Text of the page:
Our research lines are the following
Conceptus elongation in ungulates
Conceptus elongation is a developmental process
occurring in embryos from ungulates (cows, sheep, goats and pigs, among others).
Failures in this process are the
main cause of embryonic loss and, thereby, of infertility in these species, causing
great economic losses in the livestock industry.
Gastrulation takes place during this process developing a flat embryonic disc
very similar to that of humans, so ungulates constitute a closer model to humans than mice. Diverse
congenital disorders such as spina bifida are caused by gastrulation failures.
Understanding the processes involved in elongation/gastrulation is required to avoid embryonic losses and developmental disorders.
We account on
European funds (ERC, https://cordis.europa.eu/project/id/757886) ) to study this process by gene editing and in vitro approaches.
CRISPR technology to ablate genes in bovine embryos in order to understand their function on conceptus elongation.
We also perform
metabolomics and proteomics analyses in the uterine fluid where embryos develop to understand their metabolic and signalling requirements.
We have developed an
in vitro system that allows bovine and ovine embryo development beyond the blastocyst stage, an unprecedented advance in any livestock species (Ramos-Ibeas et al. Reproduction 2020).
Study of reproductive processes in livestock species by CRISPR technology
Gene ablation (KO) allows to unequivocally elucidate the function of a given gene in a biological process.
The laboratory mouse has been the most employed mammalian model for that purpose, as it was the only species where KO animals could be easily generated. Nevertheless, mice are not a valid model to study some particular processes in livestock species or humans.
Using CRISPR technology we can now generate KO animals and other genetically modified models (KI) in other mammalian species.
We generated the
first gene edited livestock animals in Spain (KO rabbits for the gene ZP4) uncovering the role of the only protein of the zona pellucida (ZP4) whose function remained unclear, as it was absent in mice.
ZP4 plays an essential structural role: without ZP4, the zona pellucida fails to protect the embryo, that dies before implantation (Lamas-Toranzo et al. eLife 2019).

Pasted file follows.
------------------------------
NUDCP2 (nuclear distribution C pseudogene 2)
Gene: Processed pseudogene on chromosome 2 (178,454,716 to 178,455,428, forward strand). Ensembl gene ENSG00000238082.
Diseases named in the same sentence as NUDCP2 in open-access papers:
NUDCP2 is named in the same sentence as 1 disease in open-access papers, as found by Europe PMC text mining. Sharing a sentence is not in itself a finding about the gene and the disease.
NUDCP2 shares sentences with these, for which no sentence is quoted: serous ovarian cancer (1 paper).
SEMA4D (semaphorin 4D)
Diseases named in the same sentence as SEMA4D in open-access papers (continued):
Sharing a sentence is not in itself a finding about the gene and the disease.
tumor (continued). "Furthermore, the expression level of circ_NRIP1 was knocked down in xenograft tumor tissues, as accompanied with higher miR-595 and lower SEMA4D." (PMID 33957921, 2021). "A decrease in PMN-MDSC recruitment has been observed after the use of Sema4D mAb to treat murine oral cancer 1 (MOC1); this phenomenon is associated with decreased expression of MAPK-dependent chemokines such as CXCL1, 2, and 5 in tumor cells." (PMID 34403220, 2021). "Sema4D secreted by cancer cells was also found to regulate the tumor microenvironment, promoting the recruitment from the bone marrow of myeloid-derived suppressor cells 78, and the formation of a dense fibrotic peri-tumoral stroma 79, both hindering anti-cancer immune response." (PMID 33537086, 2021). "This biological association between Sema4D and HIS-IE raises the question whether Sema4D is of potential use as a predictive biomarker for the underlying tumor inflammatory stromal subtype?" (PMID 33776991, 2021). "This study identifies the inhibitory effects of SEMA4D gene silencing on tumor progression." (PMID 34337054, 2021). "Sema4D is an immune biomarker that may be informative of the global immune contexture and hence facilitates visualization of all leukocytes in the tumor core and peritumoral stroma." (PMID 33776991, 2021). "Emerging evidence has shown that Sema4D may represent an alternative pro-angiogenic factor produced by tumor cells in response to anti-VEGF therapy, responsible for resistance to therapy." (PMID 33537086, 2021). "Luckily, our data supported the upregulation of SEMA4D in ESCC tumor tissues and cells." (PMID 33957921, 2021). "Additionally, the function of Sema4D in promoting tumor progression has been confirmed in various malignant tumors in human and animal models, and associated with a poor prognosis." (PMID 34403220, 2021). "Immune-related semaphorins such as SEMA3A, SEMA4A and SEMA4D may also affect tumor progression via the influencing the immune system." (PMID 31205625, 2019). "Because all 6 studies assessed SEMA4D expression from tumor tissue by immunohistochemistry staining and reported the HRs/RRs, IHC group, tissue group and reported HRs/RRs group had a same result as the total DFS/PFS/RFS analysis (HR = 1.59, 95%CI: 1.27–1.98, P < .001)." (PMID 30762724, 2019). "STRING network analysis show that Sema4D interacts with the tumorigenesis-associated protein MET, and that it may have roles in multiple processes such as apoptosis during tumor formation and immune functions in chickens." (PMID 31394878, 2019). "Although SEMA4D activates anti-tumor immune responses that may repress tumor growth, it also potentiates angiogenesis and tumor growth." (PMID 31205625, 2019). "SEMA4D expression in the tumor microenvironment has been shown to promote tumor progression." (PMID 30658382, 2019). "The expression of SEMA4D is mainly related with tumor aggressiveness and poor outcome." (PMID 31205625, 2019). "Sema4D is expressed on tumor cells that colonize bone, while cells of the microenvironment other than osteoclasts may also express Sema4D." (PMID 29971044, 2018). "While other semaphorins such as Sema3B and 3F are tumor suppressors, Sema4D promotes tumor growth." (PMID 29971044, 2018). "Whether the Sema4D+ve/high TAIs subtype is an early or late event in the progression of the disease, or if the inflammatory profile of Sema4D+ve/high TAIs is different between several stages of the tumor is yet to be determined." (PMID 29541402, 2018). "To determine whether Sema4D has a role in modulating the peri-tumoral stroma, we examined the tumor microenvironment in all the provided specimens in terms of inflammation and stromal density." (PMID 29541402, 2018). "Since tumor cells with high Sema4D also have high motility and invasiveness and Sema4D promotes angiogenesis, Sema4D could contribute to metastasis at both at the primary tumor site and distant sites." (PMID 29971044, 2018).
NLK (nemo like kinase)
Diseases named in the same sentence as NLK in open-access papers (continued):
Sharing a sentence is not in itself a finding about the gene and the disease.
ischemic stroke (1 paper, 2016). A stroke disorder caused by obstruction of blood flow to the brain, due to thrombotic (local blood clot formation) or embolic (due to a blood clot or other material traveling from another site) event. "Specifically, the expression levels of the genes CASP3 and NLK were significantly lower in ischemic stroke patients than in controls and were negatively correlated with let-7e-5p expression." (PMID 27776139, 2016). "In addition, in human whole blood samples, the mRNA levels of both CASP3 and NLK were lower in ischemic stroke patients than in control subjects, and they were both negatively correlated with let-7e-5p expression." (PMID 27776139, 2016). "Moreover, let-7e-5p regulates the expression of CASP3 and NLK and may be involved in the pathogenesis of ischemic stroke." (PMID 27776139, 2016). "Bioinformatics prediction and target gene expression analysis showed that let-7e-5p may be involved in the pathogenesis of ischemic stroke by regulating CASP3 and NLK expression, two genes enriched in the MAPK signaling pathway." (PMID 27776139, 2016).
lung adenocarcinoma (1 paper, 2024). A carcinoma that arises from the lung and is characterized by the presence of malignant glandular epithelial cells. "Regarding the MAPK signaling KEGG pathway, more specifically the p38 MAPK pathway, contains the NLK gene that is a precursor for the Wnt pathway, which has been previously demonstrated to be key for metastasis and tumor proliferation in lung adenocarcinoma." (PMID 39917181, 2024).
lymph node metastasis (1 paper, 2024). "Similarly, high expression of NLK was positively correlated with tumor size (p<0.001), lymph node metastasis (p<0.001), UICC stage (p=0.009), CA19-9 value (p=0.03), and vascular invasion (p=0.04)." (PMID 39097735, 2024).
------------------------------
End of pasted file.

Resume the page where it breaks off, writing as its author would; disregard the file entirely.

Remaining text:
We also generate KO murine models when mice are a suitable model to study a particular process. For instance, we have generated KO mice for Tmem95, uncovering the essential role of this protein in fertilization.
TMEM95-null sperm are unable to penetrate into the oocyte, becoming
the third sperm protein known to be essential for fertilization (Lamas-Toranzo et al. eLife 2020).
We keep generating KO models to study other reproductive processes or collaborating with other groups working in other fields. We account on
funds from the Spanish Ministry of Science and Universities (AGL2017-84908-R).
Development of CRISPR technology for gene editing in livestock species
The above-mentioned applications would not have been achievable without the optimized protocols for gene edition by CRISPR in livestock species developed under
previous projects (AGL2014-58739-R and RYC-2012-20193).
We have developed protocols to boost the efficiency of KO (Lamas-Toranzo et al. Sci Rep 2019) and KI (Lamas-Toranzo et al. Mol Reprod Dev 2020) generation.
authorized by the Spanish National Biosafety Agency to generate genetically modify mice, rabbits, goats and sheep in our facilities.
Molecular markers of oocyte competence
We are evaluating the predictive value of diverse parameters in cumulus cells on the developmental potential of the oocyte, aiming to
improve fertility rates following Assisted Reproduction Techniques in humans and animals. This research is funded by an
Industrial PhD project from Madrid Region government (IND2017/BIO-7748).
authorized by the Spanish National Biosafety Agency to generate genetically modified mice, rabbits, goats and sheep in our facilities.
Offspring sex control in livestock species
Our group has a long publication and technology transfer record on the use of sex sorted semen and embryo sexing in cattle.